Bee bread, benches and a crows nest in the April garden



There is no escaping it. Wherever you look, there is pulsating growth: trees, plants, birds, insects, all swept up in an orgy of renewal. From my vantage point overlooking the Leechwell Garden, the predominant feeling is green, although there were days in the middle of the month when the sun picked out the white blaze of blossom on nearby trees. Trilling wrens and chiding blackbirds provided the soundtrack, saluting the warmer weather.

It’s a favourite time of year for me, I like the feeling of everything starting afresh and alive. Shakespeare gets it right for me in Sonnet 98
When proud-pied April dress’d in all his trim
Hath put a spirit of youth in every thing,

Others, however, see April as a time of hopes and aspirations that can never be fulfilled. TS Eliot began his poem The Waste Land: “April is the cruellest month” and, in Spring Edna St Vincent Millay wrote “To what purpose, April, do you return again?”

I don’t share their pessimism; I know autumn will come and these new leaves will wither and fall, but I also know that there will be another season of growth next year.

Down in the Garden, there has been much to see. Three new rustic benches have been installed making it even better for people to visit and spend time here. On the pergola, the clematis continue to entertain.

Clematis Francis Rivis

The tear-like buds of the Francis Rivis that I admired last month have now opened showing delicate mauve outer petals and white inner petals.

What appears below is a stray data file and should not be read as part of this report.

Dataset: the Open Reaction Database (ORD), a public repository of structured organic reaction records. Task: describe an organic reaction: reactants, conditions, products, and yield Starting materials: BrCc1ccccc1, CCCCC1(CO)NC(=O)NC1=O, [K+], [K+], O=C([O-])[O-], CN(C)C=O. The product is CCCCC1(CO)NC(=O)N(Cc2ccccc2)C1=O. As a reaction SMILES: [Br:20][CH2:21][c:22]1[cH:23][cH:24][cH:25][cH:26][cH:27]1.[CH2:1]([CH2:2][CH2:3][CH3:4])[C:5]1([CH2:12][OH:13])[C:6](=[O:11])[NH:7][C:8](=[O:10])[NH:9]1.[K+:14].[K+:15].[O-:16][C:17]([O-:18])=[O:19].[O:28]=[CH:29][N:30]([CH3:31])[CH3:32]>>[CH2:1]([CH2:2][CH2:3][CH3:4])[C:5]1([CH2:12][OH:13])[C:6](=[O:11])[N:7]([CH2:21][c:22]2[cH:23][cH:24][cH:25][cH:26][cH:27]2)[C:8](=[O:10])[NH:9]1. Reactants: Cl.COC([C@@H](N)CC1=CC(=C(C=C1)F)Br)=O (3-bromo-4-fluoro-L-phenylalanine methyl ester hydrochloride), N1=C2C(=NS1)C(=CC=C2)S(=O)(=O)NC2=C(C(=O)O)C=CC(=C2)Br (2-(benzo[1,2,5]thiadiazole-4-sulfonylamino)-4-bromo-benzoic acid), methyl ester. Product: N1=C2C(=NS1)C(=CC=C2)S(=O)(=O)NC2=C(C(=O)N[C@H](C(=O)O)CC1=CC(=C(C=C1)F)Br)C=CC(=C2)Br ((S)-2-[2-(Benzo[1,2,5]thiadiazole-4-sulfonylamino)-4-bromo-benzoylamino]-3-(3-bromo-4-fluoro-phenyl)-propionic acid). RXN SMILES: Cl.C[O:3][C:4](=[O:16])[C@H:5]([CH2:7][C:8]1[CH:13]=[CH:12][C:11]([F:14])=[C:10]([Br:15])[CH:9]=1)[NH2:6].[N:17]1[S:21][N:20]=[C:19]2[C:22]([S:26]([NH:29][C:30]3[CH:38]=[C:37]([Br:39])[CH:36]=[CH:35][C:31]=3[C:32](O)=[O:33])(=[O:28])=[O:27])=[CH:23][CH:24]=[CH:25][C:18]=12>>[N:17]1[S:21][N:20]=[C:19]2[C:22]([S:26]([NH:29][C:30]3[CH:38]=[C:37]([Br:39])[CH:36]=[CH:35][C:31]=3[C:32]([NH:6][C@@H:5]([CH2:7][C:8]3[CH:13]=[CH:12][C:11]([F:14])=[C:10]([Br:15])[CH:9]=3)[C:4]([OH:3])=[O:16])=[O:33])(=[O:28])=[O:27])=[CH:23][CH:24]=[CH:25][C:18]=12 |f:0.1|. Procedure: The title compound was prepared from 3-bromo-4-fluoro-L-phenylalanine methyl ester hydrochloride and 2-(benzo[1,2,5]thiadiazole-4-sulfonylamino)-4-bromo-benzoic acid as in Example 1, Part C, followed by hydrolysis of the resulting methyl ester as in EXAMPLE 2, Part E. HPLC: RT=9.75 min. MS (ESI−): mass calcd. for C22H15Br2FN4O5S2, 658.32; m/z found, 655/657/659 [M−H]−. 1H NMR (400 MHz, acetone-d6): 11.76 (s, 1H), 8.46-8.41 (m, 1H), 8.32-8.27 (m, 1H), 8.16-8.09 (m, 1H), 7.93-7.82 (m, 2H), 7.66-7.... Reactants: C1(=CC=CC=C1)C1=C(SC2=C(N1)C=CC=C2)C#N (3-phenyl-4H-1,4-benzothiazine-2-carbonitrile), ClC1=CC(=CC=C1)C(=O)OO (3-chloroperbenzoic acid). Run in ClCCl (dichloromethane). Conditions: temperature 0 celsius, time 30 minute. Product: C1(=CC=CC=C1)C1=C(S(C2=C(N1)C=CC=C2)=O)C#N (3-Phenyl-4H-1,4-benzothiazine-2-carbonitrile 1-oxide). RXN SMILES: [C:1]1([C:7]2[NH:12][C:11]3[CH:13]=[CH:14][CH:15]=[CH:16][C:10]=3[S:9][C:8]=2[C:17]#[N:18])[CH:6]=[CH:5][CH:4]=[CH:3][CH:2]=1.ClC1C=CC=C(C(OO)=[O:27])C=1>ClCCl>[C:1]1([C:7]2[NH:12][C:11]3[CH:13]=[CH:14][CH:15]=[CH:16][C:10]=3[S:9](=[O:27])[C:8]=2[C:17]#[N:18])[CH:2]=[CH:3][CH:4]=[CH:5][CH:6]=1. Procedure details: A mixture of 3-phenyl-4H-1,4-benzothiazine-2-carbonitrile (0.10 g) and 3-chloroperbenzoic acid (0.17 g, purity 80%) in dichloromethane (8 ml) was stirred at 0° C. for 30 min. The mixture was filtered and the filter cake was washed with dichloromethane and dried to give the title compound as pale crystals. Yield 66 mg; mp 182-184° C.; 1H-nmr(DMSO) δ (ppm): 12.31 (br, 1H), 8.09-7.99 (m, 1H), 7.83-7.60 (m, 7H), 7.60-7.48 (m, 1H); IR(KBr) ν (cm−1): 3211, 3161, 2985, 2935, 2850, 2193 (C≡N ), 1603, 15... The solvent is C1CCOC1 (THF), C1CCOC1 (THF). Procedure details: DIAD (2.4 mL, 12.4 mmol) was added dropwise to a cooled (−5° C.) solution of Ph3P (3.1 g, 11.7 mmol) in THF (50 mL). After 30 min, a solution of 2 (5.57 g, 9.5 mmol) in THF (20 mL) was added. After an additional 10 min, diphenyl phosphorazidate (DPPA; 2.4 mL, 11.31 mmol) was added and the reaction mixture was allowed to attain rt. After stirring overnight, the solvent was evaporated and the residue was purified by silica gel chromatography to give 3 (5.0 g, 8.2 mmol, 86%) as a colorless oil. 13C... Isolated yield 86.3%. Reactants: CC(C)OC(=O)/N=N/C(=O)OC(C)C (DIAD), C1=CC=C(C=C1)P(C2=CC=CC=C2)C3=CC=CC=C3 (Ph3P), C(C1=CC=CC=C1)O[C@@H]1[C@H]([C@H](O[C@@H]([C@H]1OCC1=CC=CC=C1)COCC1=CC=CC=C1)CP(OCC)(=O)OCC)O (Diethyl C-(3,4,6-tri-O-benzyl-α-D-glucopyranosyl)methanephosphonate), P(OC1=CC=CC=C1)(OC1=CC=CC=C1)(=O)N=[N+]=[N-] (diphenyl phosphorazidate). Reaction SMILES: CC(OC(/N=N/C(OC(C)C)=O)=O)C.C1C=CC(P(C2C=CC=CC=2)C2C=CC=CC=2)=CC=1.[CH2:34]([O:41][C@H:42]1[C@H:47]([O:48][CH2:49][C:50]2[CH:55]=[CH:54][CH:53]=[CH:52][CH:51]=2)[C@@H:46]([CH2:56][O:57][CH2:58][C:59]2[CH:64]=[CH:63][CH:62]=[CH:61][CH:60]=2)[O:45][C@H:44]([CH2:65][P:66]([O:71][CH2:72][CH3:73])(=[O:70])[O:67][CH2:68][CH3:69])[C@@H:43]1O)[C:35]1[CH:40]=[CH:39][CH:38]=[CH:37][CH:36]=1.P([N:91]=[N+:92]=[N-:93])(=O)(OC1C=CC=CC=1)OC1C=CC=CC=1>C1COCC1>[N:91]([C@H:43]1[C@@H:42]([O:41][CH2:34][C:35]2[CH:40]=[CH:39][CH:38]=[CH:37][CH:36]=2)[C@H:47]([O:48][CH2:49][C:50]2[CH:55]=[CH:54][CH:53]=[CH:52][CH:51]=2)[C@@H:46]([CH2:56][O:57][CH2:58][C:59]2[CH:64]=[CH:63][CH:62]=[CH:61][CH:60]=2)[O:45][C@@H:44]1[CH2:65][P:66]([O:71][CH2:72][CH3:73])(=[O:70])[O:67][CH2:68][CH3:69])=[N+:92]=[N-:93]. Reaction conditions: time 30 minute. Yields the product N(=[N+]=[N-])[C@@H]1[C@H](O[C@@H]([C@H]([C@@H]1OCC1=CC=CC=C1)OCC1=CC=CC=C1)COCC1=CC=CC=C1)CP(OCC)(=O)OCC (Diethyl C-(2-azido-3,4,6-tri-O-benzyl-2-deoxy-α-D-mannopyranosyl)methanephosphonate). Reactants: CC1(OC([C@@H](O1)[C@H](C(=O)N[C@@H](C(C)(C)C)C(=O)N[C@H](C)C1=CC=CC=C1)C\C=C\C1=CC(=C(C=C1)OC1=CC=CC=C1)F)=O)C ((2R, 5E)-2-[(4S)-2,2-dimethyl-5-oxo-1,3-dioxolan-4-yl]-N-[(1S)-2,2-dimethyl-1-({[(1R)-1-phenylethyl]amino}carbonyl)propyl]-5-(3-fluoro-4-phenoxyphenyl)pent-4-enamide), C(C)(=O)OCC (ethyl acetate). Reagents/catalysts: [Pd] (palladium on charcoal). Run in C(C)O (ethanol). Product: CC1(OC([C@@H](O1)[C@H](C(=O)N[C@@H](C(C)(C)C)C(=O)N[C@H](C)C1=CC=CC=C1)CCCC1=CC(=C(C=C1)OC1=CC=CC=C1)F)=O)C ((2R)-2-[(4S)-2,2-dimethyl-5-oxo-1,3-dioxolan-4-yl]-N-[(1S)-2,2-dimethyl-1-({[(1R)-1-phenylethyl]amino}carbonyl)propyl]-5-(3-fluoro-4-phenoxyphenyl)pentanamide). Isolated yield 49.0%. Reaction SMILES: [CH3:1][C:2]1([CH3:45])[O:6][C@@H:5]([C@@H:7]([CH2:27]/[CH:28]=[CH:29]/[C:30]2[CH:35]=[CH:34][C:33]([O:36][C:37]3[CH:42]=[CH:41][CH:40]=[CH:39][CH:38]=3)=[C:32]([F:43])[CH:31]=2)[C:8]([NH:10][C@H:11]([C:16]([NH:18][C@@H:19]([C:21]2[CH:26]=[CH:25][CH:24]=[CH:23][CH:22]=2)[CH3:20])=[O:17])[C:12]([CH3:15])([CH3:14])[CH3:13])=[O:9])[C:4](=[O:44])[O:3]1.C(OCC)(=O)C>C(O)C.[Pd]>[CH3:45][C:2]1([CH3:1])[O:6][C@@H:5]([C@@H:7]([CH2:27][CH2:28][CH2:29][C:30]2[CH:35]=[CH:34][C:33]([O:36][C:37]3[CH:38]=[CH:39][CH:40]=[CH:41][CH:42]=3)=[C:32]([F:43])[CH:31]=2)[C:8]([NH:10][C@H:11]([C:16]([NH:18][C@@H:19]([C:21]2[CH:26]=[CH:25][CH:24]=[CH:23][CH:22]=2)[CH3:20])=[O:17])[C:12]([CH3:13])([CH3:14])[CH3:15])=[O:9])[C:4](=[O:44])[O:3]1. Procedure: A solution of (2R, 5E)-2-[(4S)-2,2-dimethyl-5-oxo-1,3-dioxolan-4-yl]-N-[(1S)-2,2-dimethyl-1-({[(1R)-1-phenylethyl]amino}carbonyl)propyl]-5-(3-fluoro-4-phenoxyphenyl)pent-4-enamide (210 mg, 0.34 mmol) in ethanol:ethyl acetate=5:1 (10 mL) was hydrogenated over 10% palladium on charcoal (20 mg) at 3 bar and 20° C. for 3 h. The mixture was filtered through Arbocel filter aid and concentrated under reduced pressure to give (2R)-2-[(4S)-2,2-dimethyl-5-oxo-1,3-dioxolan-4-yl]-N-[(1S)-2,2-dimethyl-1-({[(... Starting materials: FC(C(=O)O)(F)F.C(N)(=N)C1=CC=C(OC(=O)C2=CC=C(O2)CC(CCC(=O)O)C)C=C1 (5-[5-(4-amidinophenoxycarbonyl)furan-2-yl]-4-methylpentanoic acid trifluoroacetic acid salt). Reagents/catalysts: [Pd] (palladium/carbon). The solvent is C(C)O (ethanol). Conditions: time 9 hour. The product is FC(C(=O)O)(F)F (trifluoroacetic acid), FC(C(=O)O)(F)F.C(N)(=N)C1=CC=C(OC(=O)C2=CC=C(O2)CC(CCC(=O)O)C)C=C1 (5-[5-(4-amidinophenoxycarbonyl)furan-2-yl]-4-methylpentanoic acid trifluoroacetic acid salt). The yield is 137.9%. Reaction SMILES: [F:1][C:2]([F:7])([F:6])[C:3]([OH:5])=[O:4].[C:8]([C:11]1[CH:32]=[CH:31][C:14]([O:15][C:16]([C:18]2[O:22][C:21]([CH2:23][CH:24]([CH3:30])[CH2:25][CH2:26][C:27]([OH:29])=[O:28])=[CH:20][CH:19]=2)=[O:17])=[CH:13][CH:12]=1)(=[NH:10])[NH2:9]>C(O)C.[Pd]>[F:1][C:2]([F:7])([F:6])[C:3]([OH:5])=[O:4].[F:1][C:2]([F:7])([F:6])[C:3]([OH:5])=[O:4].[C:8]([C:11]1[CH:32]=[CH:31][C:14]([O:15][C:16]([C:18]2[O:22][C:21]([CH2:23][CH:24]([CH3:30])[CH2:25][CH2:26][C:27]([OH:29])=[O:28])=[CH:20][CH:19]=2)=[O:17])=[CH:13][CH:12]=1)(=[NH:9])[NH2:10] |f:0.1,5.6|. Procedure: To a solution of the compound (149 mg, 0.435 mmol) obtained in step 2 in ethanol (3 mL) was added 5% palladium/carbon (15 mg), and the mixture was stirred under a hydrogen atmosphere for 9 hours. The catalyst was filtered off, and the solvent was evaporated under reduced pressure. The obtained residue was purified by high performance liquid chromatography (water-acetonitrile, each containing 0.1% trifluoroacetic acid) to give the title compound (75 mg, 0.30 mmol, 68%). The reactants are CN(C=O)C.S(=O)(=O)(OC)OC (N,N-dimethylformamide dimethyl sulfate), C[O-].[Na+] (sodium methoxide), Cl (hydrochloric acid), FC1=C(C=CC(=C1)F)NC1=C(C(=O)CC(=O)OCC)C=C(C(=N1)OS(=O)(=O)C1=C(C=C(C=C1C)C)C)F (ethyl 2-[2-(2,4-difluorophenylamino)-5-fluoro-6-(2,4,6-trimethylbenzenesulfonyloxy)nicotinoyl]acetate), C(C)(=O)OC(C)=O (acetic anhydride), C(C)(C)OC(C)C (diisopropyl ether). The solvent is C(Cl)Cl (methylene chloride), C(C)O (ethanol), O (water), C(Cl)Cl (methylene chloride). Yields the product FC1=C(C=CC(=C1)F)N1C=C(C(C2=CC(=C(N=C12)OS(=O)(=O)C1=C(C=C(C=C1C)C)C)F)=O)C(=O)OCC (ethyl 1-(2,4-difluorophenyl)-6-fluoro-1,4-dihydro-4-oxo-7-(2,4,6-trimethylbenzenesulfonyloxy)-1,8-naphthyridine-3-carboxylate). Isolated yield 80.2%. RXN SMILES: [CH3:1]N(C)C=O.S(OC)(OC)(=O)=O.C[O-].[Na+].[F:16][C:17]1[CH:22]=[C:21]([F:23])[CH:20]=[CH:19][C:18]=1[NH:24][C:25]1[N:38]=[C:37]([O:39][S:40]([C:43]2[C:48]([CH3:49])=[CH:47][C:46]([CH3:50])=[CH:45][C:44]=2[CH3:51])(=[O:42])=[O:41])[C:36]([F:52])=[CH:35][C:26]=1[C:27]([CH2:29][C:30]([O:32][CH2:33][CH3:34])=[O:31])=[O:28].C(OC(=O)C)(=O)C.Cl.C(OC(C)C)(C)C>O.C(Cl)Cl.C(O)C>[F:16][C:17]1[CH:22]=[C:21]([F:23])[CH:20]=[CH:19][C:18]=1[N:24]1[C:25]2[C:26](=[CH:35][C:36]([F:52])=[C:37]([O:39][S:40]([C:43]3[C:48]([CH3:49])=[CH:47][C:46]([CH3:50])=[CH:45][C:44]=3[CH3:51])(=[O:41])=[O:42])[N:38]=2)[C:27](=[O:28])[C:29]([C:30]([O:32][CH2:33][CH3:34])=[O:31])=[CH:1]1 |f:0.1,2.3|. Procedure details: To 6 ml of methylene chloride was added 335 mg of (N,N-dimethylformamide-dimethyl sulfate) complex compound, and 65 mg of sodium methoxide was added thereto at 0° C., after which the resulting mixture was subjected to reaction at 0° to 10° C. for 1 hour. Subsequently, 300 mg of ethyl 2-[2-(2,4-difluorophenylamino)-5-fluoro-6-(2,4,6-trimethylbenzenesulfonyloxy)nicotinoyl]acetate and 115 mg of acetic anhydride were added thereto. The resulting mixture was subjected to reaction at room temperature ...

Clematis Montana

Another clematis, a Montana, has been covered with round pinkish buds resembling small grapes.



Golden Marjoram

In the herb garden, a burgeoning patch of golden marjoram comes alight when the sun shines.



Sweet Cicely

A clump of sweet cicely shows frothy white flowers above the fern-like, green foliage; the leaves of this plant are edible and have a mild aniseed-like flavour with sugary overtones.




Several spikes of borage seem to have appeared from nowhere as if called to stand to attention. Bees love borage; the plant is sometimes called Bee Bread so they will be eagerly awaiting the full opening of the flowers.




Wild Garlic

The far side of the Garden has a much wilder feel. A small bank of wild garlic (Ramsons) shows starry flowers beginning to appear above the fleshy leaves. Wild garlic is very abundant in the Devon countryside and the spring-smell of a woodland path lined with the plant is unmistakable. The leaves now find favour with celebrity chefs as a gentle garlic substitute.



Hidcote-blue Comfrey

In a hidden corner, I found some beautiful comfrey, another bee favourite. Its buds are a deep red and, once opened, there are clusters of bell-like flowers; that part of the flower nearest the plant is pale blue with the remainder being white. This unusual variety is Hidcote-blue comfrey.



Garlic Mustard

Near the comfrey was an upstanding plant with copious green, heart-shaped leaves and small white flowers. This is garlic mustard or Jack-by-the-Hedge; when bruised or chopped, its leaves emit a mild garlic smell.


The bees are out and about and I have seen a common carder and a hairy footed flower bee on the white lungwort.